In what can only be described as a giant corporate version of the “Parents forbid star-crossed lovers from being together” trope, the Justice Department is going to court to keep JetBlue and American Airlines apart.
The two carriers formed a codesharing alliance in the Northeast last year, sharing routes and allowing customers to book tickets via each other’s sites. The goal was to help compete against the larger airlines that currently dominate the region. However, with JetBlue and American set to control more than 50% of the key routes from NYC to Boston, the Biden administration effectively views the agreement as a merger that will drive up the cost of airfare for customers.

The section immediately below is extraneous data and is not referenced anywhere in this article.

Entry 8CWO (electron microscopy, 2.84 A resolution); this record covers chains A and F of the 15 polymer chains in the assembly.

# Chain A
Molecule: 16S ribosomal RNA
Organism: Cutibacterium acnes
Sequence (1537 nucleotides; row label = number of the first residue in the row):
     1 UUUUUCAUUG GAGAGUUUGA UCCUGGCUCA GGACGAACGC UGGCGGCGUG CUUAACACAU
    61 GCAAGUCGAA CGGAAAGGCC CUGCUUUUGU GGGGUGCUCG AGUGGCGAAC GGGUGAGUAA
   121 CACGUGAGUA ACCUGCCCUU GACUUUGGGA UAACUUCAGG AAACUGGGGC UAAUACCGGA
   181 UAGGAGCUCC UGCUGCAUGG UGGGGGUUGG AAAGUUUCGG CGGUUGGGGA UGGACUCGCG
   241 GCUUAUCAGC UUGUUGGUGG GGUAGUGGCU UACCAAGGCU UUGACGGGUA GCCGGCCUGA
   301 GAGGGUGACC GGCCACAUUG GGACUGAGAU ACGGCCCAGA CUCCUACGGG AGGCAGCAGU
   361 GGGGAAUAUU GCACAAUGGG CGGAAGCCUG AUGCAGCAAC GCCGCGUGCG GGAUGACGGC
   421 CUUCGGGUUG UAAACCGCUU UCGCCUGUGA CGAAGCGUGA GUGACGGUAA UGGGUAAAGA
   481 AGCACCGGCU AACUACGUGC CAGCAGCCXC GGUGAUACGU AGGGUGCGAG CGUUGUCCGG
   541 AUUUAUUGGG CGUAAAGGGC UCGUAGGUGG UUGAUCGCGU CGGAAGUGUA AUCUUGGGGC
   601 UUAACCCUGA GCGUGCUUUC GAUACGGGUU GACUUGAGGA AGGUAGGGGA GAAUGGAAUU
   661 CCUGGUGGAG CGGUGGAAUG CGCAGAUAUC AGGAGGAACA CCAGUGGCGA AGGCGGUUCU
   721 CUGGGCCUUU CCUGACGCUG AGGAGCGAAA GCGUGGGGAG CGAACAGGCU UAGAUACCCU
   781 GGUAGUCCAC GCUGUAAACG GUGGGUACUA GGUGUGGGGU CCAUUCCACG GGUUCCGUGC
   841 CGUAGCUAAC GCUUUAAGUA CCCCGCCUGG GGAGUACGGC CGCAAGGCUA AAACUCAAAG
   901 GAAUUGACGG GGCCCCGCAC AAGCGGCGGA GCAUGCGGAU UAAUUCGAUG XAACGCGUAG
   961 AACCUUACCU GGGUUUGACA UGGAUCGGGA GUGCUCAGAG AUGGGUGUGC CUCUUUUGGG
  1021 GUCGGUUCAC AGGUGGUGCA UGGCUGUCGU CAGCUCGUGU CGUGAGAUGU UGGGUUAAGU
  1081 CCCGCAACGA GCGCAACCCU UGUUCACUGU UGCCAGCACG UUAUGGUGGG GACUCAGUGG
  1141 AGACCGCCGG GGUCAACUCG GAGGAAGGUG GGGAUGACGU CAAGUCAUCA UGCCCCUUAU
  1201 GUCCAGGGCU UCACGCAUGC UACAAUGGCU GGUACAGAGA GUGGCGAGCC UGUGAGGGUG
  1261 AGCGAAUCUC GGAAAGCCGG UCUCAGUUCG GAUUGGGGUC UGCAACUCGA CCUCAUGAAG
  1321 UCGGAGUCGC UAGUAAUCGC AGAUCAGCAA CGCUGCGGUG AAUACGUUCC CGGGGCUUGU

The administration is up against some tough precedent, though. Despite taking a hard stance on corporate competition, there have already been multiple major mergers and acquisitions this year. High-level executives, including the CEO of JetBlue, are expected to be testifying during the trial.
At the same time, JetBlue is also in the middle of a deal to take over Spirit Airlines. Yet another corporate metaphor for “Will they? Won’t they?”. The industry-shaking deal has been criticized in a similar manner by the government and was slowed by a bidding war with Frontier (the other woman, if we’re continuing the trope).